I Know I Can: A Longitudinal Examination of Precursors and Outcomes of Perceived Athletic Competence Among Adolescent Girls

in Journal of Physical Activity and Health
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Background:

This study examined predictors of perceived athletic competence and subsequent physical activity in a longitudinal sample of adolescent girls.

Methods:

A sample of 149 girls was assessed at ages 9, 11, and 13. Perceived athletic competence (PAC) was measured at all ages. Nonaesthetic versus aesthetic sport participation, body fat percentage, and breast development were measured at age 9. Accelerometers were used to measure girls’ moderate-to-vigorous physical activity (MVPA) at age 13.

Results:

Girls who participated in nonaesthetic sports at age 9 reported higher PAC at age 11 than those who participated in only aesthetic sports, while more advanced breast development at age 9 was associated with greater relative declines in PAC between ages 11 and 13. Both age 11 PAC and the relative change in PAC between ages 11 and 13 were significant positive predictors of age 13 MVPA. Results were independent of age 9 socioeconomic status and self-reported physical activity.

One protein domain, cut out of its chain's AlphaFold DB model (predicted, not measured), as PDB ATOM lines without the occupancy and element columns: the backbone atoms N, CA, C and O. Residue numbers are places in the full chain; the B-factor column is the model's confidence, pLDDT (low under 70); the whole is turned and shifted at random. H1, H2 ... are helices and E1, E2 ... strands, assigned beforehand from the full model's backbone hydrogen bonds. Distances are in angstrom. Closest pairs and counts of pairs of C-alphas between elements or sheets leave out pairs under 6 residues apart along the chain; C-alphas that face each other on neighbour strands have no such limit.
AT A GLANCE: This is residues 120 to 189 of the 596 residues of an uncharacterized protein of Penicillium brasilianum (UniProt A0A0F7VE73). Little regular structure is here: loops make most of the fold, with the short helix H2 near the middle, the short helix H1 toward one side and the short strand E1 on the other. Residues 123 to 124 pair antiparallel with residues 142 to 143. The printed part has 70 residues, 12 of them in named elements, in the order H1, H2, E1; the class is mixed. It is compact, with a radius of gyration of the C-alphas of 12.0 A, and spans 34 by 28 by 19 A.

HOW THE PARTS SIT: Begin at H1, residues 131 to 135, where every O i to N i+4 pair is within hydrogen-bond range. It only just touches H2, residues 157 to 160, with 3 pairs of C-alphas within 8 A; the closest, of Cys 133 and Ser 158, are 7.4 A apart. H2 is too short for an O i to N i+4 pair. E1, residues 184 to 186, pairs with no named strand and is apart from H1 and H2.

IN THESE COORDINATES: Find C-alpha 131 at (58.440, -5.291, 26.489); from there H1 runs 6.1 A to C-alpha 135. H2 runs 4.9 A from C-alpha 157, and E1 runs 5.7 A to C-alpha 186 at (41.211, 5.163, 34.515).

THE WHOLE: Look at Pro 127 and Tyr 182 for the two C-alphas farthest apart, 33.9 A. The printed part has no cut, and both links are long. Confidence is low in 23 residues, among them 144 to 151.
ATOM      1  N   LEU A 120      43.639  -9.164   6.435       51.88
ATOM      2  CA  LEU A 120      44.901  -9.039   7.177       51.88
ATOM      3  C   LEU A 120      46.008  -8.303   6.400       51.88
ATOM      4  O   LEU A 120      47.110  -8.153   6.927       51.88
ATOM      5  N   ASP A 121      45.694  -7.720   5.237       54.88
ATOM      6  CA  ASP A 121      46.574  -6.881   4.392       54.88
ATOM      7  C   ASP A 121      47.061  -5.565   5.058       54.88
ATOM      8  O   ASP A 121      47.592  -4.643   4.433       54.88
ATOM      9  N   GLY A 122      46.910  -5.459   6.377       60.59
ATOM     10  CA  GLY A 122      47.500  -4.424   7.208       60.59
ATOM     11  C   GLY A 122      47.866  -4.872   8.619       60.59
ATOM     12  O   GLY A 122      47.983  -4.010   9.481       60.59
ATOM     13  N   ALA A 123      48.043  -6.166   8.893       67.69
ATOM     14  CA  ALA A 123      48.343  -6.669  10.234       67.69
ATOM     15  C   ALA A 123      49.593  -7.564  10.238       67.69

Conclusion:

Perceived athletic competence is a suitable target for intervention efforts designed to increase adolescent girls’ physical activity. Particular attention should be focused on girls who are overweight or experiencing puberty. Participation in nonaesthetic sports may be particularly important in the development of PAC.

Baker is with the Dept of Kinesiology, Louisiana State University, Baton Rouge, LA. Davison is with the School of Public Health, University at Albany, SUNY, Albany, NY.